I’ve never seen so many people reading in the streets. Skyward hands, a supplication to the word, images on text, screened in. It was after the television became a recited haiku, a patterned rhythm spitting memories and used tunes.

He said it wasn’t always that way. He said sometimes the owl watched. Witnesses.

It had no soundtrack. A quaking silence, some said. Others referenced apocalypse. End times. Stored memories in earth barrels. Food for later.

His books predicted. An omen, not consciously sought. A crystal ball glance looking forward to see beyond the stars, through the stars. A constellation foretells a happening. An owl hoots prophetically toward death. Nobody saw it coming. Dead birds falling from the sky. A ghost hanging on the edge of a raven. Perspective. A point of view into that which has not happened. Things to come. Destiny. A bad rap.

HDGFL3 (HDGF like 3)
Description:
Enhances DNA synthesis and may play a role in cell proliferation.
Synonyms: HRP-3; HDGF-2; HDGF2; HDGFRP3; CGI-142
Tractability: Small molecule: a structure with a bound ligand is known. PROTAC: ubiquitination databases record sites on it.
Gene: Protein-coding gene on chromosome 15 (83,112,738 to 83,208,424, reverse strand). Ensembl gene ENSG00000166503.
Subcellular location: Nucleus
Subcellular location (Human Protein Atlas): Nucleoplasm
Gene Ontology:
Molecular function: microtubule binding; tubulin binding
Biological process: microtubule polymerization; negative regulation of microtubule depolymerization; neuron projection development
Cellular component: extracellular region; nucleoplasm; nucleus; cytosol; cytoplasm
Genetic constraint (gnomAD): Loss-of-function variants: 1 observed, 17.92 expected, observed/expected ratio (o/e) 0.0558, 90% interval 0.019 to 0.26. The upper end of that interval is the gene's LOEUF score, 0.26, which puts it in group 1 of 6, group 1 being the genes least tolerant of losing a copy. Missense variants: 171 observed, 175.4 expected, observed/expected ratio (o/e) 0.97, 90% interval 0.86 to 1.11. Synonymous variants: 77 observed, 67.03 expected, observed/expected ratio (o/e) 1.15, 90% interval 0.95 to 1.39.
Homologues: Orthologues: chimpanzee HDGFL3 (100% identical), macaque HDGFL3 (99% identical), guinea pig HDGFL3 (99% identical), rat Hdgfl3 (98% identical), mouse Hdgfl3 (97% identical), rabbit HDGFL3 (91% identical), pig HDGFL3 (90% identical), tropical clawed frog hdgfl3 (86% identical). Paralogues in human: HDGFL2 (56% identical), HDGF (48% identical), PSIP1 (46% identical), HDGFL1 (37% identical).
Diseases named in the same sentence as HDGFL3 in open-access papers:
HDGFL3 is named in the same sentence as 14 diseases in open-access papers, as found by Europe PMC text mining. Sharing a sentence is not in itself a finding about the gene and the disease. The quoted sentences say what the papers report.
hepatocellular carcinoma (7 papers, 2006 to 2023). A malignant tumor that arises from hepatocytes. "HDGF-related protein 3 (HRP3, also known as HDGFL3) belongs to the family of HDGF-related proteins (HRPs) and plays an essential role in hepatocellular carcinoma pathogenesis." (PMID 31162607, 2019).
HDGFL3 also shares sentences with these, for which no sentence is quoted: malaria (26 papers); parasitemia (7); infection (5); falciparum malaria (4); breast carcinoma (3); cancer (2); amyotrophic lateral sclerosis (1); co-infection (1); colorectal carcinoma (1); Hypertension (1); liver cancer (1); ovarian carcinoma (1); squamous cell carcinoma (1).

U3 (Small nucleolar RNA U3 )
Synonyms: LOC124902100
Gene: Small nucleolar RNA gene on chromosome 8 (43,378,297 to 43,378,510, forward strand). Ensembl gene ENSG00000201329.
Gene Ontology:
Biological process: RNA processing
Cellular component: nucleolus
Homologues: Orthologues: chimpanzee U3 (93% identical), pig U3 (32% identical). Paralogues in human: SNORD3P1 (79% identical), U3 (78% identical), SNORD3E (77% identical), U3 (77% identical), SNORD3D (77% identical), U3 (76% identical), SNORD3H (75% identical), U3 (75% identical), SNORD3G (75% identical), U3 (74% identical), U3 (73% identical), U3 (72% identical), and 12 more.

He said to stay in the past. A look into the rear view mirror revealed what was.  A man walked on the moon. A tsunami swallowed hundreds of thousands. Lives fractured.  People fell from the sky. They bought homes, had babies, watched and listened. A chronicle of stories. Details long ago. Yesterday. Just before now.

Some called him a harbinger. A teller of tales, told and retold. A repetition of events that last longer than the event, misremembered. History. That’s what their books said.




Amy Braziller is a former punk rocker, sometimes banjo twanging foodie, and current Professor of English at Red Rocks Community College in Lakewood, CO. Publications include Hippocampus, Entropy, Crack The Spine, and Punchnel's. She blogs about food, film, music, GLBT issues, and social media distractions at